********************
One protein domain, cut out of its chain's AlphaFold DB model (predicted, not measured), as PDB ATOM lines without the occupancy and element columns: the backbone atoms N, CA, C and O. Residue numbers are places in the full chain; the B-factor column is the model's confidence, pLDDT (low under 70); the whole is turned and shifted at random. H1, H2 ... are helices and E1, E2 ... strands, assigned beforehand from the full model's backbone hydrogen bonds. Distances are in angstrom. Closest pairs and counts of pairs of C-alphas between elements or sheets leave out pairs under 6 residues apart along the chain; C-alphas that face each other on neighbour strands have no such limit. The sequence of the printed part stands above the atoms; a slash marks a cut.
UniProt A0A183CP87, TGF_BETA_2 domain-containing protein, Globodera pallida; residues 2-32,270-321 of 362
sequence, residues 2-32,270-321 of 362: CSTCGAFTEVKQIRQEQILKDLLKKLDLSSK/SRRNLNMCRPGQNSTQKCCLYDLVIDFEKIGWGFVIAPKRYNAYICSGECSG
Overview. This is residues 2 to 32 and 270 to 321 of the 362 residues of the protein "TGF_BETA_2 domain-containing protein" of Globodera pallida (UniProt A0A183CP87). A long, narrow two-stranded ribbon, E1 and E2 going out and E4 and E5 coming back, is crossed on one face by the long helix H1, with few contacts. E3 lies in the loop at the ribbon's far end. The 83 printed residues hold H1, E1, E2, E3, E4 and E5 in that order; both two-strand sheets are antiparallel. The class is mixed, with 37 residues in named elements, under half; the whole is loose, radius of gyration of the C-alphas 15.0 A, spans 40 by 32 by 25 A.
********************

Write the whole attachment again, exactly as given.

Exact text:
One protein domain, cut out of its chain's AlphaFold DB model (predicted, not measured), as PDB ATOM lines without the occupancy and element columns: the backbone atoms N, CA, C and O. Residue numbers are places in the full chain; the B-factor column is the model's confidence, pLDDT (low under 70); the whole is turned and shifted at random. H1, H2 ... are helices and E1, E2 ... strands, assigned beforehand from the full model's backbone hydrogen bonds. Distances are in angstrom. Closest pairs and counts of pairs of C-alphas between elements or sheets leave out pairs under 6 residues apart along the chain; C-alphas that face each other on neighbour strands have no such limit. The sequence of the printed part stands above the atoms; a slash marks a cut.
UniProt A0A183CP87, TGF_BETA_2 domain-containing protein, Globodera pallida; residues 2-32,270-321 of 362
sequence, residues 2-32,270-321 of 362: CSTCGAFTEVKQIRQEQILKDLLKKLDLSSK/SRRNLNMCRPGQNSTQKCCLYDLVIDFEKIGWGFVIAPKRYNAYICSGECSG
Overview. This is residues 2 to 32 and 270 to 321 of the 362 residues of the protein "TGF_BETA_2 domain-containing protein" of Globodera pallida (UniProt A0A183CP87). A long, narrow two-stranded ribbon, E1 and E2 going out and E4 and E5 coming back, is crossed on one face by the long helix H1, with few contacts. E3 lies in the loop at the ribbon's far end. The 83 printed residues hold H1, E1, E2, E3, E4 and E5 in that order; both two-strand sheets are antiparallel. The class is mixed, with 37 residues in named elements, under half; the whole is loose, radius of gyration of the C-alphas 15.0 A, spans 40 by 32 by 25 A.